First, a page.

U.S. Department of Justice
U.S. Department of Justice (Photo: Diego M. Radzinschi/ NLJ)

The White House’s proposed $27.4 billion budget for the U.S. Department of Justice would boost spending on the administration’s criminal justice reform efforts, the agency said today.

President Barack Obama called for $173 million for initiatives that include more state and local prisoner reentry programs. If enacted, the department would get a $122 million increase over the 2014 fiscal year enacted level.

The additional funding would go in part toward a “Smart on Crime” initiative Holder launched in August. Among other reforms, the effort promotes diversion courts and alternatives to incarceration for low-level drug offenders, and it urges investment in reentry programs to reduce recidivism in former prisoners, the department said.

“Each dollar spent on prevention and reentry has the potential to save several dollars in incarceration costs,” Holder said in a statement today. “These wise investments can help make our criminal justice system more effective and efficient.”

Holder has made waves in the legal community with other proposed changes to the criminal justice system in the past few months. He instructed prosecutors not to pursue lengthy mandatory minimum prison sentences for some nonviolent drug offenses, and he supported legislation to reduce those same mandatory minimums. Holder has called for state and federal legislation to restore the right to vote for former felons.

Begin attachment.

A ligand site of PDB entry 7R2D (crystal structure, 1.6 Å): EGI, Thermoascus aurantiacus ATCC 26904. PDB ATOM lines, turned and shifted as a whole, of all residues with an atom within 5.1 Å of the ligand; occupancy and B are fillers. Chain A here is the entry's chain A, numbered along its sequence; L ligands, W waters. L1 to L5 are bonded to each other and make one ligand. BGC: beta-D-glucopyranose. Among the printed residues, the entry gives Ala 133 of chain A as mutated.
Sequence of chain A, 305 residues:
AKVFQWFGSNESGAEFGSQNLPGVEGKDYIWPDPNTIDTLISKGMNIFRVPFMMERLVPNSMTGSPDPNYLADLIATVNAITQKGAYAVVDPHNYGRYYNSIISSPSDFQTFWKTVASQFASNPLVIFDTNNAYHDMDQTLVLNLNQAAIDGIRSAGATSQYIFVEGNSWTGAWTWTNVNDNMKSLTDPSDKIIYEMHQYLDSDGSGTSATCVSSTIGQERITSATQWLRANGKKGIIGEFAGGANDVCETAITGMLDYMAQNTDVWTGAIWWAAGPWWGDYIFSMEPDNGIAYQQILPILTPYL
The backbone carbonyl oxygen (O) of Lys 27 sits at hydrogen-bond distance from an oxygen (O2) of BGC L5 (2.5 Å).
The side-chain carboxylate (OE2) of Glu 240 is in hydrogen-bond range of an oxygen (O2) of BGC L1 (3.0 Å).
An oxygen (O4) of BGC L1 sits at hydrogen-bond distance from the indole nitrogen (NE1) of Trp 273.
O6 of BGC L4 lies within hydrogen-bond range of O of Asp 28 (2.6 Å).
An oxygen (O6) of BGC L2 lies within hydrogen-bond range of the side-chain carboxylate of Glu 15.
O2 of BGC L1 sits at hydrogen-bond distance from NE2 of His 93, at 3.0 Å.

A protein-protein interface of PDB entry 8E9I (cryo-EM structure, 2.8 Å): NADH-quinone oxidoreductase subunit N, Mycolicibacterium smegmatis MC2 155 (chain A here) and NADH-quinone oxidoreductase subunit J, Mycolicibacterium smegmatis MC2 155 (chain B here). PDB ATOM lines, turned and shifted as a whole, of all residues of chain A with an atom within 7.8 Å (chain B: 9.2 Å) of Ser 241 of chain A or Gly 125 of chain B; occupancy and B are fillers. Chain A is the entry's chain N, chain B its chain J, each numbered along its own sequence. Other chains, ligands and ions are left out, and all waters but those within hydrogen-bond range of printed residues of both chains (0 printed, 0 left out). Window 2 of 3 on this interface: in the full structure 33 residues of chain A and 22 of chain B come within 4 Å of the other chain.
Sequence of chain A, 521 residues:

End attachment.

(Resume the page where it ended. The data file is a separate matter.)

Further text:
Other highlights from the Justice Department’s budget request include:

Adding 36 attorneys in the Civil Rights Division, part of a $7.6 million increase for enforcement of federal civil rights laws such as human trafficking, hate crimes, police misconduct, fair housing, fair lending, disability rights and voting. The division would have a total budget of $273 million.

A budget of $682 million for financial fraud enforcement to strengthen the department’s ability to pursue large-scale financial fraud investigations.

Adding 53 attorneys in the Executive Office for Immigration Review, part of a $23 million program increase to $2.9 billion to support immigration law enforcement.